Showing posts with label Distributions. Show all posts
Showing posts with label Distributions. Show all posts

Probability Distributions (I)

Probability distributions

  • A probability distribution describes how the values of a random variable are distributed.
  • It assigns a probability to each possible outcome of a process or experiment that is assumed random. The random variable can be continuous or discrete.
  • Probability distributions can be very useful because, since the characteristics of each distribution are well understood, they can be used to, using a sample of observations, make statistical inferences on the entire population.
  • A probability distribution can be specified in a number of ways:
    • Through a probability density function (probability mass function)
    • Through a cumulative distribution function (survival function)
    • Through a hazard function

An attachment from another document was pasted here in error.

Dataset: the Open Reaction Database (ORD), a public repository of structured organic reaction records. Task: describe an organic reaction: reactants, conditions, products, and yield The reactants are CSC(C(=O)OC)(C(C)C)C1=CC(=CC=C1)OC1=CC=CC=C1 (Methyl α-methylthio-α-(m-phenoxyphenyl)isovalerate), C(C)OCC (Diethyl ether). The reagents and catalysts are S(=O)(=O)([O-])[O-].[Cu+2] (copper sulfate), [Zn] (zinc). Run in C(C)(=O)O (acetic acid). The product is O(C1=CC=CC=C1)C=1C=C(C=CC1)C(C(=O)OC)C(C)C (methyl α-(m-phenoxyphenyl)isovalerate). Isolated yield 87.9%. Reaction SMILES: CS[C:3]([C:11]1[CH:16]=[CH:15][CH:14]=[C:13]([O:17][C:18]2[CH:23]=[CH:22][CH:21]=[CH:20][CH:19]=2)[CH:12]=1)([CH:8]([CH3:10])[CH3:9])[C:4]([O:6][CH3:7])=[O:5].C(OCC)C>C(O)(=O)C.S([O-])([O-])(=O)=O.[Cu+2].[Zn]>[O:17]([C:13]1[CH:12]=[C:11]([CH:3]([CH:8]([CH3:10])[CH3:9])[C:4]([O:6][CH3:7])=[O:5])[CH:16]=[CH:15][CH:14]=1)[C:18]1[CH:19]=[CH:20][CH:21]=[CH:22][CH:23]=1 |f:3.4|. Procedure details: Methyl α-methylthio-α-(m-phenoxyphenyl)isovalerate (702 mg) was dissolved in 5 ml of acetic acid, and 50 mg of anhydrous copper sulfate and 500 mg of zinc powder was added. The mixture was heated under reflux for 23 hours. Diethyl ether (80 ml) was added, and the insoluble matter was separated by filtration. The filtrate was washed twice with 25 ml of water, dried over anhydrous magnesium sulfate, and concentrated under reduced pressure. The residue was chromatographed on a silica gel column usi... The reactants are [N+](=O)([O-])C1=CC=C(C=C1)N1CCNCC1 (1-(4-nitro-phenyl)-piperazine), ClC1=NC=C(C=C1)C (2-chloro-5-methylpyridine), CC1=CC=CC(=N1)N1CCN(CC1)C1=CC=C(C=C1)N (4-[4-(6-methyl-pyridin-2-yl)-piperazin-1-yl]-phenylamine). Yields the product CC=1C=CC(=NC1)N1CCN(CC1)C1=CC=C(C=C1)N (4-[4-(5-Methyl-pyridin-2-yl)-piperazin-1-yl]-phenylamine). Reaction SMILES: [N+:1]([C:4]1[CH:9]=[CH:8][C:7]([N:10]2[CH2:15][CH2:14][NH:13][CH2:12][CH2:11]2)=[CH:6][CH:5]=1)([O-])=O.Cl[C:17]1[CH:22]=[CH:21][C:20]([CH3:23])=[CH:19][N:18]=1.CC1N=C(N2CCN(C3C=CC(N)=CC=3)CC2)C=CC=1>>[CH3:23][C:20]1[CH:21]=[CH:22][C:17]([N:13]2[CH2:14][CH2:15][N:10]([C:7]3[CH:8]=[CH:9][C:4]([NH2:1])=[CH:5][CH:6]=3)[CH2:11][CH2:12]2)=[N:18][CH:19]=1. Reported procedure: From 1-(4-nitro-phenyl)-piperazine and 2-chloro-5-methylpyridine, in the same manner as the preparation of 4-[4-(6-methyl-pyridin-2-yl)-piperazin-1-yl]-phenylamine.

• Through a characteristic function
  • Some common distributions include:
    • Binomial distribution: dbinom()
      • The collection of possible outcomes of a coin toss [H|T] follow a
    • Cauchy distribution: dcauchy()
    • Chi-squared distribution: dchisq()
    • Exponential distribution: dexp()
    • F distribution: df()
    • Gamma distribution: dgamma()
    • Hypergeometric distribution: dhyper()
    • Log-normal distribution: dlnorm()
    • Geometric distribution: dgeom()
    • Multinomial distribution: dmultinom()
    • Negative binomial distribution: dnbinom()
    • Normal distribution: dnorm()
    • Poisson distribution: dpois()
    • Student's t distribution: dhyper()
    • Uniform distribution: dunif()
    • Weibull distribution: dweibull()